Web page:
The promise of reformed policies will advance infrastructure projects


The politicking over priorities and funding is underway over the National Party’s $31 billion infrastructure plans but the promise of pipeline clarity and the focus of the programme as a blueprint draws praise

If elected in September, National will spend $31 billion on additional transport projects across New Zealand in the next 10 years with plans cemented for a further 10 years.

The incumbent Labour Party appears to have been caught a little flatfooted and a revised version of its three-year-old transport infrastructure plan can be expected soon.

Of the $31 billion an elected National Party would spend, $17.5 billion will be on additional transport projects in the upper North Island.

This includes $12.8 billion for Auckland and it 1.6 million population and $4.7 billion for the remainder of the upper North Island including Northland, Waikato and the Bay of Plenty which, with Auckland , account for a bit over half of New Zealand’s population (and voters).

“National’s commitment to reforming planning and transport investment is welcome and, if supported by effective and timely delivery, could be transformational for New Zealand,” says Infrastructure New Zealand chief executive Paul Blair.

A key plank in National’s infrastructure policy is replacing the Resource Management Act (RMA) with an Environment Act and a Planning & Development Act, closely aligned to the models adopted by South Australia and Scotland.

Blair agrees. “RMA reform and transformational investment has been talked about for many years, but successive governments have been challenged to overcome barriers within each three-year cycle.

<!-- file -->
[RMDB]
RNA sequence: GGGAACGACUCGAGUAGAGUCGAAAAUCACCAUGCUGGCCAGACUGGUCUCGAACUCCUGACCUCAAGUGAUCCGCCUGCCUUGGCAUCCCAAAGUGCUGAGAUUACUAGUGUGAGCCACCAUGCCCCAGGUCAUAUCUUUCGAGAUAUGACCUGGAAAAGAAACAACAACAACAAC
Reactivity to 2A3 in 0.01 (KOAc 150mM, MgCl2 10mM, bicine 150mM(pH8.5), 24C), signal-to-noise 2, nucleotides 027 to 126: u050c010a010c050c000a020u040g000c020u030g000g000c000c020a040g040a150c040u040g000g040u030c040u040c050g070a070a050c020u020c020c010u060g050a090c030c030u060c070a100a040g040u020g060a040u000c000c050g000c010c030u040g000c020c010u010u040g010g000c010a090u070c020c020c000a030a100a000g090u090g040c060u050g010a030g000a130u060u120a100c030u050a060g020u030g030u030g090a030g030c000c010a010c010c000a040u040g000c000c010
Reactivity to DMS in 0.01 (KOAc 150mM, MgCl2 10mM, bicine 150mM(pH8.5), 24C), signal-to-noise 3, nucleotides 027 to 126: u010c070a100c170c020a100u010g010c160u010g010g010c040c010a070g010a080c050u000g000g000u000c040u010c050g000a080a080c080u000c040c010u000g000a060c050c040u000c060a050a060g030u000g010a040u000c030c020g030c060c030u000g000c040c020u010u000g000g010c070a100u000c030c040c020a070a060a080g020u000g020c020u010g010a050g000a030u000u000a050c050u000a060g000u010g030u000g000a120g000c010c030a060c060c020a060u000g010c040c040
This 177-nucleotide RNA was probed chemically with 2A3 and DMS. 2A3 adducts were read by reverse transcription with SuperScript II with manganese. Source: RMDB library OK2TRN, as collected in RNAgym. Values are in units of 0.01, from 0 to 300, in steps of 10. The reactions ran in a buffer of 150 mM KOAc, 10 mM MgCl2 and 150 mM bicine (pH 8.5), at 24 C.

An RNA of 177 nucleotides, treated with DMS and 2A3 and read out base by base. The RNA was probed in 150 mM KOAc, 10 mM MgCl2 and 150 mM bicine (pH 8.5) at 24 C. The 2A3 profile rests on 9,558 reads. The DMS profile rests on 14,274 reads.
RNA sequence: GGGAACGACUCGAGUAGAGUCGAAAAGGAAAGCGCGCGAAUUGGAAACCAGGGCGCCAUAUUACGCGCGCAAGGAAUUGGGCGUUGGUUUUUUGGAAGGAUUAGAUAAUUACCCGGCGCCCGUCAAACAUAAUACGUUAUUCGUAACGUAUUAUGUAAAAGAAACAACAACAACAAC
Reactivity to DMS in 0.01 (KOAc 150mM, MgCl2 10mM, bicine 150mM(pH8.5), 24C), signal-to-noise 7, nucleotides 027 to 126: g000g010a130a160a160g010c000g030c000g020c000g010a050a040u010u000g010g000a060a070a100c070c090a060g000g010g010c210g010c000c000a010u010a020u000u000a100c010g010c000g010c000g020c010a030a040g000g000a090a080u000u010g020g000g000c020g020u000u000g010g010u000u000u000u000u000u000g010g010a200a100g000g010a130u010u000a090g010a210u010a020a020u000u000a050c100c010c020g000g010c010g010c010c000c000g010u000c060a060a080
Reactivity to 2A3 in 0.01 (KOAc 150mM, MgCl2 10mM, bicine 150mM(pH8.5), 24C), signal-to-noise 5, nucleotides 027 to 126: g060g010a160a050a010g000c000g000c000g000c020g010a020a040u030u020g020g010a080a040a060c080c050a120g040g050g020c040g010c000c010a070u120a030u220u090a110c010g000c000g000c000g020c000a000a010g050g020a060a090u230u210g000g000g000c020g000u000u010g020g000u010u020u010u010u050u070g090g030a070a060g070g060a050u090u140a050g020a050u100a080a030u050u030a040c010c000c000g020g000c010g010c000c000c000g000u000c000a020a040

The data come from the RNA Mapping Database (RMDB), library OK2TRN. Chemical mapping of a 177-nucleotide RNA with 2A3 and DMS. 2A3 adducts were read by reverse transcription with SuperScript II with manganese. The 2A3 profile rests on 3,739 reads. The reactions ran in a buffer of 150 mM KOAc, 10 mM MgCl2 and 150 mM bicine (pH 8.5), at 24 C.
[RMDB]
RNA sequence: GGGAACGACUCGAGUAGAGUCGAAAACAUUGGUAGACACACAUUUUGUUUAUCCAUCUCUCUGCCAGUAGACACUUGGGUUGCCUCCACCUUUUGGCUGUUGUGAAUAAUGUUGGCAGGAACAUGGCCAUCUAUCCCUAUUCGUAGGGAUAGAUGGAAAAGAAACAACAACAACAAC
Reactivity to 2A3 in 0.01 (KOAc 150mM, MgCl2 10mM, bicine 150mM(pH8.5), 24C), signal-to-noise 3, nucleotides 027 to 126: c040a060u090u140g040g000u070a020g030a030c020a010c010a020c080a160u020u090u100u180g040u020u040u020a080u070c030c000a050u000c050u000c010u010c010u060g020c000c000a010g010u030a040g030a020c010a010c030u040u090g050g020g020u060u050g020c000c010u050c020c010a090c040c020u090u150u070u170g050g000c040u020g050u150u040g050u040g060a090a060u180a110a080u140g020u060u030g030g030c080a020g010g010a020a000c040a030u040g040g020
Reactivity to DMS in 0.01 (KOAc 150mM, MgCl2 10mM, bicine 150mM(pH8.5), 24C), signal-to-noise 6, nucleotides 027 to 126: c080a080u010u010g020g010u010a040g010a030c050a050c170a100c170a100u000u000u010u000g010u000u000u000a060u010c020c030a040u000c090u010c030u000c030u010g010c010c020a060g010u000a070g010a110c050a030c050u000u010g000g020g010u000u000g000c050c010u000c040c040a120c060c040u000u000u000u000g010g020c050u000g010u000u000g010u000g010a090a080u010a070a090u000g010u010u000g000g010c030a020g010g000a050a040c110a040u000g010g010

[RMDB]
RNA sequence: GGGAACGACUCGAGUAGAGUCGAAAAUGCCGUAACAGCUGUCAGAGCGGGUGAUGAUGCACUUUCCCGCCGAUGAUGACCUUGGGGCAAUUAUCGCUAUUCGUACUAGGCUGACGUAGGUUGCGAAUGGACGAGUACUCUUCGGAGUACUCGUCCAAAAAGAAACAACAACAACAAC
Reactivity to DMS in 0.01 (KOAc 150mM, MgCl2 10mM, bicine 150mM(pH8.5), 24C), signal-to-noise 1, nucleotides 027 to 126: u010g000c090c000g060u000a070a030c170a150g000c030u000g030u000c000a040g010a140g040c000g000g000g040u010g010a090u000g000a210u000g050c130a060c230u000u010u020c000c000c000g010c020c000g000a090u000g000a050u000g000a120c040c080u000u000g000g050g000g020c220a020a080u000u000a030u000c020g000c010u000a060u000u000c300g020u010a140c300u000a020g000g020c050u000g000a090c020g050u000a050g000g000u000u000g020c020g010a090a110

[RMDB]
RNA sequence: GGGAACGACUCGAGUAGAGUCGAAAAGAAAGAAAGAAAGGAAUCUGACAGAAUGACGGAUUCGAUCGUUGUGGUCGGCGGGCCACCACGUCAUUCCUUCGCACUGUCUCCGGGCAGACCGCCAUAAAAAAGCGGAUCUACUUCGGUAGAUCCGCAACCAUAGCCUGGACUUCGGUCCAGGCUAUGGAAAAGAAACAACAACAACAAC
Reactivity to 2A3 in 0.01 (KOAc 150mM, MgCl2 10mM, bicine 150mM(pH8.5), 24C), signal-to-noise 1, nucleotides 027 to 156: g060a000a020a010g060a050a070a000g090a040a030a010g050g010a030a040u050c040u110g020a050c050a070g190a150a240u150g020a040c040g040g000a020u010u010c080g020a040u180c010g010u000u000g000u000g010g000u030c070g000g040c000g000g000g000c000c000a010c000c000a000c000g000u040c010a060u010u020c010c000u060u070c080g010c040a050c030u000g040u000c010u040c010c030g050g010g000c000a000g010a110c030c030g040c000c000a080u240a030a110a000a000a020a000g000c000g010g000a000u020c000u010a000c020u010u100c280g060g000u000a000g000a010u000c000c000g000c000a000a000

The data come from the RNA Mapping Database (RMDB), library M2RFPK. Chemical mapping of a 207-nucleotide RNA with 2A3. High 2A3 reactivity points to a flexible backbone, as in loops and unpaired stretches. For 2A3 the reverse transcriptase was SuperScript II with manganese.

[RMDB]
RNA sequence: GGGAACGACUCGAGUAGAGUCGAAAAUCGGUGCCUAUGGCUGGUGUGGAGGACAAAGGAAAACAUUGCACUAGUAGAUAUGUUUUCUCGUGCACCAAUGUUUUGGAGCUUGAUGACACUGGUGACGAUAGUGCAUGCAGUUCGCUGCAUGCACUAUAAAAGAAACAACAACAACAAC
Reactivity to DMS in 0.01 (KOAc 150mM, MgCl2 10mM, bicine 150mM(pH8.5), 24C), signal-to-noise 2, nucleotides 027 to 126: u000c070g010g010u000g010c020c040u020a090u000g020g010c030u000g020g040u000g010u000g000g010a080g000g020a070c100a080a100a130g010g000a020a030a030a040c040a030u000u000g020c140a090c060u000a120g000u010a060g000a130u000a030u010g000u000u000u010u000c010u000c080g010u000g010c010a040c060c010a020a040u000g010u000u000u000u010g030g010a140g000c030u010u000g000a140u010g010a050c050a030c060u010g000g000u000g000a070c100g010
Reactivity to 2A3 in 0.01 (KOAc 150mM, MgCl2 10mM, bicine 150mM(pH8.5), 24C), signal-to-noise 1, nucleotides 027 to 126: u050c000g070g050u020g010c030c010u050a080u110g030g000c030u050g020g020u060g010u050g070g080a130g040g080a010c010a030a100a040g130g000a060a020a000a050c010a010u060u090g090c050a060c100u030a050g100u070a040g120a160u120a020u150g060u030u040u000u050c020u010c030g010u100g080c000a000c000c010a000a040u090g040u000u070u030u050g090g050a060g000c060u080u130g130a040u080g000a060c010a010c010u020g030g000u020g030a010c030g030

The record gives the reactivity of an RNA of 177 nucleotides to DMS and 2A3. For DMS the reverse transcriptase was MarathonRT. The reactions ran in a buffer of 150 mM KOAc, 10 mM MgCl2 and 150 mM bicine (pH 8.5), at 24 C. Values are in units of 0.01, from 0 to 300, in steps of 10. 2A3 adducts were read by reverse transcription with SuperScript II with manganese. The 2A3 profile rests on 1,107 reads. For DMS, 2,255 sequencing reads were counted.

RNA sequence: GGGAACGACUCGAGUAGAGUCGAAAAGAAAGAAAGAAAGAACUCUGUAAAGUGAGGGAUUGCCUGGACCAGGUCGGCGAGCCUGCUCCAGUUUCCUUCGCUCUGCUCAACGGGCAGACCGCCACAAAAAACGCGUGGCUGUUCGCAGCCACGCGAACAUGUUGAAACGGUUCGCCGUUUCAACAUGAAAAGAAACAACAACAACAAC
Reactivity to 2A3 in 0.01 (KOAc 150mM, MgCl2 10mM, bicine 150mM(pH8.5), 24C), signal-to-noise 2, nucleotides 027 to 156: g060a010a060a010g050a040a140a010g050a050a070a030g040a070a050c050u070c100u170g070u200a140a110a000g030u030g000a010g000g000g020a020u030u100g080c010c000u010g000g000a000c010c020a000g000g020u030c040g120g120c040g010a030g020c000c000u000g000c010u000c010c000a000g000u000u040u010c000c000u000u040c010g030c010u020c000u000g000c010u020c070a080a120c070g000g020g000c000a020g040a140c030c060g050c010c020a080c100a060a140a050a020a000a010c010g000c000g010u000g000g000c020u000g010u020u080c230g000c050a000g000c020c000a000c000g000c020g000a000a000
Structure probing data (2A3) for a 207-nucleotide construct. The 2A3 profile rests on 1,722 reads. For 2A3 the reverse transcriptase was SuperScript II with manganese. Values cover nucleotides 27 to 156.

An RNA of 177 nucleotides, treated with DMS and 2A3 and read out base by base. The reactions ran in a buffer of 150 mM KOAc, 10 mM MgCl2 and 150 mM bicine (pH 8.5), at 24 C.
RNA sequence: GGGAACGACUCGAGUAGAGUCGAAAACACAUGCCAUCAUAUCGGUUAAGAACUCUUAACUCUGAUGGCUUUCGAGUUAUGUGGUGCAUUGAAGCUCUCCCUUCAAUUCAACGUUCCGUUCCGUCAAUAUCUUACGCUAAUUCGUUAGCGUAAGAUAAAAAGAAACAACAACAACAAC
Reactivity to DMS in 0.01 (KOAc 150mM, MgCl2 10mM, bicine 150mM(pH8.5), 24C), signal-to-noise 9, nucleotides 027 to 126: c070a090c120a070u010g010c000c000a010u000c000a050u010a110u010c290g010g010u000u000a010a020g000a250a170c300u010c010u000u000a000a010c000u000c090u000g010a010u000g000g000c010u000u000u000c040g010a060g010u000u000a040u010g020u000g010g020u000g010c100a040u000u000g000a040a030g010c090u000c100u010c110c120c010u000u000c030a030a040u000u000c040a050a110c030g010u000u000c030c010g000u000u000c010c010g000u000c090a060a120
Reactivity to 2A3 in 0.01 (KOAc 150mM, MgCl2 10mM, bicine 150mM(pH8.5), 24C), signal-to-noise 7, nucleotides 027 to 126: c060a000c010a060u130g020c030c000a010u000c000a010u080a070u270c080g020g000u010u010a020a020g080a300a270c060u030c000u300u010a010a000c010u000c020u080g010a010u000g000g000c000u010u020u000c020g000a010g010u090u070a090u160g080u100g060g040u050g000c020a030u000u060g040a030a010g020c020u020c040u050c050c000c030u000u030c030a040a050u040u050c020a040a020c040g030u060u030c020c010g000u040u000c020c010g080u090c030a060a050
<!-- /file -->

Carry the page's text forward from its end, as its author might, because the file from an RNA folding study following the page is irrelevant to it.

“The replacement of the RMA with separate environmental protection and strategic planning acts is necessary to pivot New Zealand away from decades of effects-based planning which has failed to support growth and productivity,” he says.

Chief executive of Civil Contractors New Zealand (CCNZ) Peter Silcock says major infrastructure projects span multiple political terms, and changes to projects on ideological grounds cause delays and escalate costs.

“These projects need consistency to efficiently get through the torturous process of planning, engineering, designing, consenting, procuring and constructing,” he says.

Blair reckons the next government will need to rapidly move to reform key statutes like the RMA, Local Government Act and Land Transport Management Act, without losing momentum on projects needed to implement government direction.

Party leader Judith Collins pledged to work with local government to make existing RMA procedures more efficient, “but we will also legislate to advance projects if necessary,” she warns.

Wider resource management system reform which aligns planning and investment across central and local government is needed “to achieve the kind of economic, social, cultural and environmental outcomes everyone wants, according to Blair.

Silcock says the 20-year horizon will enable the development of a strong pipeline of work that will provide consistent employment and development opportunities for thousands of people.

Still, Collins says National is committed to progressing current projects like those in the Auckland Transport Alignment Project or underway within the upper North Island now. Except, that is, for the light rail project in Auckland, funding for which will be reallocated to upper North Island priorities.

Projects under way or approved and specifically mentioned as being in favour with National were Penlink, Mill Road (four lanes), Papakura to Drury South road improvements, third main rail line, electrification to Pukekohe and Drury rail stations.